Reyshawn Terry falls onto the scorer's table during an NCAA second-round East Regional basketball game against Michigan State at Lawrence Joel Veterans Memorial Coliseum in Winston-Salem, N.C., Saturday, March 17, 2007.

You think it makes you happy to hear that? Imagine how it makes the coaching staff feel. Maybe that's why Roy Williams punctuated his customary writing of "16" on the white board in the locker room--to signify the teams left in the NCAA field--with a little dance shimmy lifted from Mike Copeland.

They do not award points for midcourt high fives, of course. But it pays off somewhere, somehow. A fragile team--and although this seems like ancient history right now, this team seemed fragile just two weeks ago--would have been ground into dust by Michigan State.

Here is what Michigan State does: they do exactly what they want. Every time. Carolina knew Neitzel was their primary offensive threat, knew he'd carry the bulk of the offensive load. And still he found 27 shots, admitting afterward that he'd never had that many shots in a game at any level. The Spartans ran him around screens. They chipped, they double-stacked, and on one particularly devious first-half play, they ran him around a double screen, took advantage of Carolina's overpursuit, and then sent him backdoor for a layup.

Four different Tar Heels--Ginyard, Miller, Lawson, and Quentin Thomas--took a turn on Neitzel. Finally, worn down by additional ball-handling duties caused by Travis Walton's foul trouble, the fatigue began to show. Neitzel bent over, his hands on his knees. When he stood, he put his hands on his hips, mouth open, trying to suck in a fresh breath of air.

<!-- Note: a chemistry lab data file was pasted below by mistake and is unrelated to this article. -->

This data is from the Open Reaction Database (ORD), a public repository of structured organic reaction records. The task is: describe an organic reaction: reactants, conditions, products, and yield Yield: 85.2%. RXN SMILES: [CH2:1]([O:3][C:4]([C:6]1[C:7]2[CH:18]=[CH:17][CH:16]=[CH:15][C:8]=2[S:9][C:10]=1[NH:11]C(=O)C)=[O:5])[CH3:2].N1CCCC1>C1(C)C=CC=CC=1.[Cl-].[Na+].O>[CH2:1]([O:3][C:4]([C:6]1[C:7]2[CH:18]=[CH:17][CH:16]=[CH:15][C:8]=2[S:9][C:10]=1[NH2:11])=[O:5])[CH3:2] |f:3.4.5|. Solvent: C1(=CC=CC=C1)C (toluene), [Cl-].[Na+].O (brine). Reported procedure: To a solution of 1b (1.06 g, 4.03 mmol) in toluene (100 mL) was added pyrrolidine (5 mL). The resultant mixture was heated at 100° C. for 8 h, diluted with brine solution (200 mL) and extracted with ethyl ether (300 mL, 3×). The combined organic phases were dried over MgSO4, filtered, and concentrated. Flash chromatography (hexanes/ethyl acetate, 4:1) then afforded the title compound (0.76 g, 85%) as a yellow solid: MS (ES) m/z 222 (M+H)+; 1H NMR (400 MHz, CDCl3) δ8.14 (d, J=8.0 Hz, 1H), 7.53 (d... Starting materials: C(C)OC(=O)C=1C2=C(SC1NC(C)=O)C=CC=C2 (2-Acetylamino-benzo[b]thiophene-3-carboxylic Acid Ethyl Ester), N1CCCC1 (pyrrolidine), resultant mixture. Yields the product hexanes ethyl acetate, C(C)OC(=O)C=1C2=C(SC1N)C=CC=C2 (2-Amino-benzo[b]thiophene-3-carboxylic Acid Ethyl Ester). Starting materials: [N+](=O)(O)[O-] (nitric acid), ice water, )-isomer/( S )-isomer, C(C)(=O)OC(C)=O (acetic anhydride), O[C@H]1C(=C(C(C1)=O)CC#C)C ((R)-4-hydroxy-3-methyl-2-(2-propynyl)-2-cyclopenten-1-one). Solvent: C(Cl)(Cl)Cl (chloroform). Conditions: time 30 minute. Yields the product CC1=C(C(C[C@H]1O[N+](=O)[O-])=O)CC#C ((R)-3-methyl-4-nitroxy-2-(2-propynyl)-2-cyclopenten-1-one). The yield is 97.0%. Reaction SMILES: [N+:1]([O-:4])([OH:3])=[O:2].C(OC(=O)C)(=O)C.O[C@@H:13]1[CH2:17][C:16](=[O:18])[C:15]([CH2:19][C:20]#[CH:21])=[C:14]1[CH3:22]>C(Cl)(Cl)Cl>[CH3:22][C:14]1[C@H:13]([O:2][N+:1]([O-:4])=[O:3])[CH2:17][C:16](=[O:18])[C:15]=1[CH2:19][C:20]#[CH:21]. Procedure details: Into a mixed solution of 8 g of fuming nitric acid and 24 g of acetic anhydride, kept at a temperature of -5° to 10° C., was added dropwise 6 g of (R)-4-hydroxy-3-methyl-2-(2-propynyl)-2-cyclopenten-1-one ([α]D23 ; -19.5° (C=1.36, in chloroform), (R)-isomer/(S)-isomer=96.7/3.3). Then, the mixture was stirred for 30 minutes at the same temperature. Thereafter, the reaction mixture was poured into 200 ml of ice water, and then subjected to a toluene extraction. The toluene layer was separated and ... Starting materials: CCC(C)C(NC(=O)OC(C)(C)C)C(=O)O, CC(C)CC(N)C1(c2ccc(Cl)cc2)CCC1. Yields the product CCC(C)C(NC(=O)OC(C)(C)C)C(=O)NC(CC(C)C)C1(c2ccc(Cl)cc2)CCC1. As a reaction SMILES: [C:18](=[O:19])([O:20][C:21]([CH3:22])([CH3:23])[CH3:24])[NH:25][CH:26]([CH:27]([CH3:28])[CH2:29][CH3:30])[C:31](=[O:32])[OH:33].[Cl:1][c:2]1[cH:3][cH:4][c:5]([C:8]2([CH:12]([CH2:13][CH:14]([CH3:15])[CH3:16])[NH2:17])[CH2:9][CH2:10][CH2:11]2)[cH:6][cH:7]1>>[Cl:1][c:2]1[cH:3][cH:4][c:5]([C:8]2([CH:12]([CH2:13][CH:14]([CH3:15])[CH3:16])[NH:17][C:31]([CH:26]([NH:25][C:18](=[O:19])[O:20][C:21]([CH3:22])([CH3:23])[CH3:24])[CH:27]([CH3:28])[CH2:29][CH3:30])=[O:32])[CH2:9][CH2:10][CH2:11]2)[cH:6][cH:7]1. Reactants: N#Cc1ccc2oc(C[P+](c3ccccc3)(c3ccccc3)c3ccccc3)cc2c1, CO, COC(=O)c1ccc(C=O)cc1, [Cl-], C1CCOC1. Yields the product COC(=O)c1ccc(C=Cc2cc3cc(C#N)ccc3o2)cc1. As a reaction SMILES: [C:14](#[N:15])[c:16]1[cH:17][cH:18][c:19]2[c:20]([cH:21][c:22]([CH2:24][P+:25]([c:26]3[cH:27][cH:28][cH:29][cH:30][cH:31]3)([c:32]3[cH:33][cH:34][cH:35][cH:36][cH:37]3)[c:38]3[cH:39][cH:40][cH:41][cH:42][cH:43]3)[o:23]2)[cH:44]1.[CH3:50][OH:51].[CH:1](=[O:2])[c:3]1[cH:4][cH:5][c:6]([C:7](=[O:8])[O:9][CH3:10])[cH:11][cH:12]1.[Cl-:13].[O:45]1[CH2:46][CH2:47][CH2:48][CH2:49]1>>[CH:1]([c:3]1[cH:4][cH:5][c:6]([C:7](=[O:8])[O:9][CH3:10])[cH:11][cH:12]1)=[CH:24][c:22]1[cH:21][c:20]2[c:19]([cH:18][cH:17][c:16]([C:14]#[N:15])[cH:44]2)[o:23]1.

"I wanted to be there every time," Ginyard said. "I wanted him to look for me every time he caught the ball."

Years from now, we'll probably remember Neitzel's 26 points and six 3-pointers. Lost only to history--and to the Carolina coaches--will be the fact that he only shot 33 percent from the field, and he had to hoist 17 trifectas in order to make six.

The Tar Heel offense will get the headlines on Sunday. The defense? It'll stay comfortably in the background.

"When you're on defense, you have to be thinking only about defense," Miller said. "The fact of the matter is, if you play defense, play with five guys moving together and finish it with a box-out and a rebound, you have a chance to beat anybody in any game."

And you have a chance to do something else, something that no one might have expected at the beginning of this month.

You have a chance to be tough.

Adam Lucas's third book on Carolina basketball, The Best Game Ever, chronicles the 1957 national championship season and is available now. His previous books include Going Home Again, focusing on Roy Williams's return to Carolina, and Led By Their Dreams, a collaboration with Steve Kirschner and Matt Bowers on the 2005 championship team.